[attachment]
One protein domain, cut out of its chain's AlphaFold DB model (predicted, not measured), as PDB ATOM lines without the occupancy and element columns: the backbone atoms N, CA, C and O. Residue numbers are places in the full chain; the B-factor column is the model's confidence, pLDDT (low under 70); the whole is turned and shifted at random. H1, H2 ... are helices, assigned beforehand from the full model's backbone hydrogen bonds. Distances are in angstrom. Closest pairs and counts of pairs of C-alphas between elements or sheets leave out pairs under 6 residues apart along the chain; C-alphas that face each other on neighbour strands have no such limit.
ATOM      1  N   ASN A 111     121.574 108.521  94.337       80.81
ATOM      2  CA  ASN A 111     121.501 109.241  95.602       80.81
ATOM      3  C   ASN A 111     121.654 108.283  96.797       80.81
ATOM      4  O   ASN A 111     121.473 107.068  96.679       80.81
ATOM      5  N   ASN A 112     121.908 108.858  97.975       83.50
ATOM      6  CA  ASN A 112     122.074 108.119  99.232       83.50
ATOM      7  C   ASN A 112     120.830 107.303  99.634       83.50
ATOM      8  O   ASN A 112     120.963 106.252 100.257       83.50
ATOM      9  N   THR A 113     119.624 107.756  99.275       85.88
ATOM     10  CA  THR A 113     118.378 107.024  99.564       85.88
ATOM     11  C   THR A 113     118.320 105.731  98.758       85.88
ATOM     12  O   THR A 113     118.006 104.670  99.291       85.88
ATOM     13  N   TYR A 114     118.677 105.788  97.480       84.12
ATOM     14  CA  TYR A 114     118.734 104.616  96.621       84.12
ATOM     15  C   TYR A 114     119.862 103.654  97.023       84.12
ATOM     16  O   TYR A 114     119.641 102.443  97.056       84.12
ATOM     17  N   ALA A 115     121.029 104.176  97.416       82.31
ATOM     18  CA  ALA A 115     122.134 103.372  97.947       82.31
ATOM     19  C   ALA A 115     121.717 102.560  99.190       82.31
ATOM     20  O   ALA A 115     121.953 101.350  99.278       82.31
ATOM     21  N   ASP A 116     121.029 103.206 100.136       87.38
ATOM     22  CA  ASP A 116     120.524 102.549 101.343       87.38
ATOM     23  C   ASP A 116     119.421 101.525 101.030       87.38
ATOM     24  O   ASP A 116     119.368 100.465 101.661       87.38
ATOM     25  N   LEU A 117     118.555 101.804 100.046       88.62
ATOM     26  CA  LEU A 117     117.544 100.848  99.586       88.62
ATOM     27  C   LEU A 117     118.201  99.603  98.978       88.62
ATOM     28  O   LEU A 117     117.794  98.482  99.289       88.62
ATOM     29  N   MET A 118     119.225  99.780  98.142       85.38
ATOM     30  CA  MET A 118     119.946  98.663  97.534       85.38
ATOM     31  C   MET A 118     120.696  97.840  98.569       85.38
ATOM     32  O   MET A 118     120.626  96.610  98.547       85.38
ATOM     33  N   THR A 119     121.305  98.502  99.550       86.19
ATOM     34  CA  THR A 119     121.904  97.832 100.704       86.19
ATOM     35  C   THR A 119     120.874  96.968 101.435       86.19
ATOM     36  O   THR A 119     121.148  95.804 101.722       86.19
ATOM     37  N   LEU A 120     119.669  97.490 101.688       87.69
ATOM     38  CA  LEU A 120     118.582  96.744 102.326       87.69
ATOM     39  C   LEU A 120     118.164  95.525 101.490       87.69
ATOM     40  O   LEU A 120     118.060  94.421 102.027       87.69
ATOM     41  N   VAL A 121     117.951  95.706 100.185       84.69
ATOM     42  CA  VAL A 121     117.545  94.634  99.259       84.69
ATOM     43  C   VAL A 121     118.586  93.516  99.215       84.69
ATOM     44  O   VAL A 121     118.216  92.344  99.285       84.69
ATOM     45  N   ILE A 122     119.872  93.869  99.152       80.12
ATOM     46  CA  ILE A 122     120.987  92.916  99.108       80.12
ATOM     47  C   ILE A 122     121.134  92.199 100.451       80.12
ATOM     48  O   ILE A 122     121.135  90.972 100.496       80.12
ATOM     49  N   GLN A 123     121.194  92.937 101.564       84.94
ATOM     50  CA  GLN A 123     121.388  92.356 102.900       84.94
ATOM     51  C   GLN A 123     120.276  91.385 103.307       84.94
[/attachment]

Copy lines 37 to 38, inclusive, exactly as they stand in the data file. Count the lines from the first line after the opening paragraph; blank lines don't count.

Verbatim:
ATOM     37  N   LEU A 120     119.669  97.490 101.688       87.69
ATOM     38  CA  LEU A 120     118.582  96.744 102.326       87.69